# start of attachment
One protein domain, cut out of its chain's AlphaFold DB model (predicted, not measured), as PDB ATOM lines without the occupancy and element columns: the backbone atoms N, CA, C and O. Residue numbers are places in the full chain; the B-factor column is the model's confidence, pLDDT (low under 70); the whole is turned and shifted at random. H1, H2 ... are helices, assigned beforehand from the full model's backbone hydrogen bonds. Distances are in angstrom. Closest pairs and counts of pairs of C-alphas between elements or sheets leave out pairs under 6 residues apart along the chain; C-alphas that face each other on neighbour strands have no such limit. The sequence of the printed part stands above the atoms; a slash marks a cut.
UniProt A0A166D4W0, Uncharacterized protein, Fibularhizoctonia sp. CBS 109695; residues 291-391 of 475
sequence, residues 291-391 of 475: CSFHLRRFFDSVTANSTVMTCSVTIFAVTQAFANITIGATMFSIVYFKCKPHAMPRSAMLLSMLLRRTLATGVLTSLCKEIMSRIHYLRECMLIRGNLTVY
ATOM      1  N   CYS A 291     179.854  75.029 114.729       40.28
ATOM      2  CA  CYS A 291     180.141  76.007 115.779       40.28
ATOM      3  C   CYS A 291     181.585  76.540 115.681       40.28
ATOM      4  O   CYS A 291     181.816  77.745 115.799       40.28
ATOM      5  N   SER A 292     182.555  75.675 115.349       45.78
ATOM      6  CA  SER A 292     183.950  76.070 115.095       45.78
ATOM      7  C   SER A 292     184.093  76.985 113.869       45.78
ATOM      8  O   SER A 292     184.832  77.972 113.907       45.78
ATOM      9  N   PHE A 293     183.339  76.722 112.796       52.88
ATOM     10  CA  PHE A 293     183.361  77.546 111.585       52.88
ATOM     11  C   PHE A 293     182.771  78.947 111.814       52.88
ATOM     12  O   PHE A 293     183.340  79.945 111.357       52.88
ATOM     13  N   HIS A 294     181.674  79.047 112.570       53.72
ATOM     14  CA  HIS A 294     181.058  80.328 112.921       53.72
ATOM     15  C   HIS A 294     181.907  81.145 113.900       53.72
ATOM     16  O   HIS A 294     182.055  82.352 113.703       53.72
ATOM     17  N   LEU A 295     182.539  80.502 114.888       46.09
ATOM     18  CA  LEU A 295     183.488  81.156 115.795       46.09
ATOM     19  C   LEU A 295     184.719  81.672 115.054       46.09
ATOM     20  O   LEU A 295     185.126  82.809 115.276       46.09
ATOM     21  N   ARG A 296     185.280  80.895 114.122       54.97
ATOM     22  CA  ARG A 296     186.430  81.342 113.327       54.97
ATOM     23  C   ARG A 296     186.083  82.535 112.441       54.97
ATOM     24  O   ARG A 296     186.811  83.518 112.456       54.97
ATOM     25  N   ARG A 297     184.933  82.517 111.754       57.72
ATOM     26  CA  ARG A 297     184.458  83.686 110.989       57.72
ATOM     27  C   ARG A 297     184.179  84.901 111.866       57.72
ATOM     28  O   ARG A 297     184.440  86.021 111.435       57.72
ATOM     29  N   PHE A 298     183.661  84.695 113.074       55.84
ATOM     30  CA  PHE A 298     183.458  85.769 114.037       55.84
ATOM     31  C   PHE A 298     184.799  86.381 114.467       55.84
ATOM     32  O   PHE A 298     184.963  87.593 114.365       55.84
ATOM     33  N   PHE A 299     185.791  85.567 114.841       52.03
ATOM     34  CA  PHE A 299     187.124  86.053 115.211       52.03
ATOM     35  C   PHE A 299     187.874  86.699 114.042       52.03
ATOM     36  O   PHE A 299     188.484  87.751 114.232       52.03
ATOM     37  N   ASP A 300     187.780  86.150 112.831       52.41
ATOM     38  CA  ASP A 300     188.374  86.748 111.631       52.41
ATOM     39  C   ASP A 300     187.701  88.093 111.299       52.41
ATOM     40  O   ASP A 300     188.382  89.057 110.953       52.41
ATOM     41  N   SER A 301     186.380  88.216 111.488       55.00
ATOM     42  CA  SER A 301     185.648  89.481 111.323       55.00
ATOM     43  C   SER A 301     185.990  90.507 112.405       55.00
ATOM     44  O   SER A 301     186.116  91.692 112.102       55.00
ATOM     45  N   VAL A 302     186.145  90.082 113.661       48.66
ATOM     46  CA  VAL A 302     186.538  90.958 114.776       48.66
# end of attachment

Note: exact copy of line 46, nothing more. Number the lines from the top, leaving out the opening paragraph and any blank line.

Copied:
ATOM     44  O   SER A 301     186.116  91.692 112.102       55.00